The big discussion of "torture porn" is totally relevant as more and more films begin to fit the bill. Whether it's this years Grindhouse or Captivity.
Eli Roth said recently in an MTV interview "When I go see an R-rated horror movie, I want lots of violence. I want nudity. I want sex and violence mixed together, Roth says. "What's wrong with that? Am I the only one? I don't think so." And this come from the man who Quentin Tarantino calls "the future of horror"
Where is the line? Why do the producers and actors agree to do this film. Does actress Heather Matarazzo have no pride that she would take a role where she gets dangled upside down naked and murdered in the most horrific way in the name of sexually horrific entertainment?
Strangely I think of the documentary Born into Brothels. Zana Briski does some incredible work in the Red Light District in Calcutta by giving young children the opportunity to learn photo skills to raise money to get out of the brothel lifestyle. Perhaps someone like Zana needs to figure out a way to help actresses get jobs where they will not be part of explicit negative torture films. Metarazzo, I must believe you must be better than that then the prostitute yourself to the eyes and minds of young perverts.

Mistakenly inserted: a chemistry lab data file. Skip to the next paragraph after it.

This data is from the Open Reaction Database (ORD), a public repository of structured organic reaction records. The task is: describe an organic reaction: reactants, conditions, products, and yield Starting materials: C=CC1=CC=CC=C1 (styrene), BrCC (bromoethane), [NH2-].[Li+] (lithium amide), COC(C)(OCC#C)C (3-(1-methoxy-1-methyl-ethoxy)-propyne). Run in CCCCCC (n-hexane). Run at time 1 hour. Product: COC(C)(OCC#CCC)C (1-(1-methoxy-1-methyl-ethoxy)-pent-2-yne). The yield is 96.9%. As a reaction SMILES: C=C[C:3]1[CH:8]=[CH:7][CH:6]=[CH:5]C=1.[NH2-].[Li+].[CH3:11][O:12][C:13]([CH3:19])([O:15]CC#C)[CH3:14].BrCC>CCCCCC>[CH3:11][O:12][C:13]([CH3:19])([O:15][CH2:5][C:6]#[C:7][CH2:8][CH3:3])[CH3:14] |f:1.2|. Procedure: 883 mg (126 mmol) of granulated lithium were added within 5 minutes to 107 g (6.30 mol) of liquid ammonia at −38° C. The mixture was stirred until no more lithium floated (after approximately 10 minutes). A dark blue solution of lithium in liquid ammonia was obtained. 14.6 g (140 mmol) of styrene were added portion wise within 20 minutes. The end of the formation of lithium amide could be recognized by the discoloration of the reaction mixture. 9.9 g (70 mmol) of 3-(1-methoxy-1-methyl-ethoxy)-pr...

Granted, there are many base things in movies and art, but for a film of this nature to have such a wide release, truly demonstrate the moral turpitude we face as a society.
As David Poland says, "This is a film that Lionsgate should be embarrassed about releasing." Perhaps it is this depravity that has encouraged them to go to the other end of the spectrum with their Lionsgate Faith Based Films. Yet, it's not like there's a scale where Lionsgate can balance out the moral and immoral.
Please Zani Briski, please save Laura German, Bijou Phillips, Heather Matarazzo, Elisha Cuthbert from the ills of Roth and similar director's minds.
According to imdb, Eli Roth told American Details magazine he'd love to torture Kate Hudson next. Roth says, "I'd love to torture her. But then again, sitting through one of her romantic comedies is its own form of torture. If I had to choose between watching Raising Helen or vomiting because of something I'd seen on the screen in Hostel: Part II, I'd pick the vomit every time."